The chief point of this mass of delinquency was all which he could touch upon ; nor would he go into the articles at any length, having already delivered his sentiments at large upon such of them as he was not anticipated in by gentlemen who thought as he did. In one part of the charge of Benares, there was great criminality; in that of the princesses of Oude there was still more; and that, indeed, he looked upon as the leading feature in the whole accusation. In the charges concerning Farruckabad and Fyzula Khan, there was also much criminal matter. In all of those there were instances of the most violent acts of injustice, tyranny, and oppression; acts which had never been attempted to be vindicated except on the plea of necessity. What that necessity was, had never been proved; but there was no necessity whatsoever which could excuse such actions as those, attended with such circumstances. He could conceive a state, compelled by the necessity of a sudden invasion, an unprovided army, and an unexpected failure of supplies, to lay violent hands on the property of its subjects ; but then, in doing so, it ought to do it openly, it ought to avow the necessity, it ought to avow the seizure, and it ought, unquestionably, to make provision for a proper compensation as soon as that should become practicable. But was this the principle on which Mr. Hastings went ? No: he neither avowed the necessity nor the exaction; he made criminal charges, and under the colour of them he levied heavy and inordinate penalties ; seizing that which, if he had a right to take it at all, he would be highly criminal in taking in such a shape, but which having no right to take, the mode of taking it rendered it much more heinous and culpable. He certainly had no right to impose a fine of any sort on the princesses of Oude; for there was not sufficient proof of their disaffection or rebellion. And the fine imposed on Cheit Sing, in a certain degree, partook of a similar guilt, though not to so great an extent; for then the crime was, in his opinion, not so much in the fine itself as the amount of it, and its disproportion to the circumstances of the person who was to pay it, and the offence which he had committed. But this vindication, from one part of the charge, in itself so weak, became, when coupled with other parts, a great aggravation; for, when a person on the one hand commits extortion, and, on the other, is guilty of profusion, if he attempts to screen himself under the plea of necessity, for his rapacity, it follows that he is doubly criminal for the offence itself, and for creating the necessity of that offence by his prodigality. And a still higher aggravation arises from the manifest, and, indeed, palpable corruption attending that prodigality ; to what else could be attributed the private allowances made to Heyder Beg Khan, the minister of the Nabob Vizier, and the sums paid to the Vakeel of Cheit Sing, when it was remembered that the one led the way to the treaty of Chunar, and the other to the revolution in Benares ?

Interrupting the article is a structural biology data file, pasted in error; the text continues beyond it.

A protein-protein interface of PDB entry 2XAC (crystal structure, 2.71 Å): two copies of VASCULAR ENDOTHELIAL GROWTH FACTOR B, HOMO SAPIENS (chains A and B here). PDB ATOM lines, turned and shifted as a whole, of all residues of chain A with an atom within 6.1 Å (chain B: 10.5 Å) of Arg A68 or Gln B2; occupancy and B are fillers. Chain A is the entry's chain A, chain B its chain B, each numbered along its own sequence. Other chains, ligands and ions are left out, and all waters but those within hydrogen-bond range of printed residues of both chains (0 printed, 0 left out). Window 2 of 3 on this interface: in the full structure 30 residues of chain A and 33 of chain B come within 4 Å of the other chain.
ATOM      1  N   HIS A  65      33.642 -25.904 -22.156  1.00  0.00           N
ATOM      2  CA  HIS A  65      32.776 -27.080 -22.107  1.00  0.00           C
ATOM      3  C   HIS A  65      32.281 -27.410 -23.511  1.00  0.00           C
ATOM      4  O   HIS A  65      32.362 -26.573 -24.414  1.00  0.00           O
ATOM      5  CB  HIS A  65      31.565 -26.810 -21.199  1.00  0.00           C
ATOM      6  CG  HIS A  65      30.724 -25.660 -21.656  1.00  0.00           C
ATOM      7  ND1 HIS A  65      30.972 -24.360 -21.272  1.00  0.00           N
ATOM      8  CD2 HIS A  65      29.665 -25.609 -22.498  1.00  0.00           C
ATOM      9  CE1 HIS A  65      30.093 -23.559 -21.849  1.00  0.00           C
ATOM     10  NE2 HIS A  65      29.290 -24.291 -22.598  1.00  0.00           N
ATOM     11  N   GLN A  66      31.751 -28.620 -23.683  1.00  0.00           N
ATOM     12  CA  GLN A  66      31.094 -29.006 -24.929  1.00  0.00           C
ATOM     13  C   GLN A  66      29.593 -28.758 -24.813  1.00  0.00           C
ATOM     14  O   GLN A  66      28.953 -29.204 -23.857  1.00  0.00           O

The honourable gentleman who spoke last, had attempted to excuse all these actions, by shewing that Mr. Hastings was not the person who first began the interference of the company with the native princes, nor the influence which it had obtained in their politics; and that the inconveniences attending the double government of Oude were not to be imputed to him. But, surely, to whatever cause that influence might be originally attributed, Mr. Hastings was answerable for the management of it, as long as it was in his hands; and to excuse him on this plea, would be to justify the tyranny by the power ; for, though the influence of the company had given him the power to oppress the neighbouring country, it had not imposed on him the necessity of doing so. The honourable gentleman had attempted to palliate those parts of Mr. Hastings's conduct, by stating, that if he were guilty, he

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was so in common with the rest of the council; but this, if it were the case, was by no means a sufficient excuse for him, nor could it be a reason with the House for dropping the impeachment; for his having accomplices in his crimes could be no exculpation, and it would be highly derogatory to the honour of that House, if they were to say — “No; we will not bring the delinquent to justice, because there are a number of delinquents besides him." Nor would this be a reason even for impeaching the rest; for it was by no means advisable to multiply examples : the proper way was to select such as, from their exalted and ostensible situations, were the more likely to become an effectual example. But, it was impossible to justify Mr. Hastings on such a ground as this, even if it were tenable at all; because a considerable part of those enormities with which he was charged were committed at a distance from his council, and when he was entirely out of the reach of their advice or control. · In the articles of the contracts, there were some glaring instances of breach of orders, and of improvidence and profusion, which, though not of so heinous a nature as those he had before mentioned, were such as called loudly for punishment. But there was another charge which he was astonished to find the gentlemen who defended Mr. Hastings could treat so lightly, as it was one which appeared to him in itself sufficient to justify the impeachment, though it had stood alone, and was of such a nature as in a peculiar degree called for the interference of that House. This was the charge of taking presents, which, in every light it could be considered in, whether as a direct breach of the law which appointed him a positive evidence of corruption, or a degradation of the character of his employers, was a great and heavy accusation; and as to the excuse which had been offered, that he had received those presents for the use of the company, even that was criminal in a degree. But, for his part, he could not accede to the opinion either that he had received those sums with an intention of applying them to the service of the company, or that he had actually applied them at all in that way; for, had this been his intention, he would have kept such accounts, and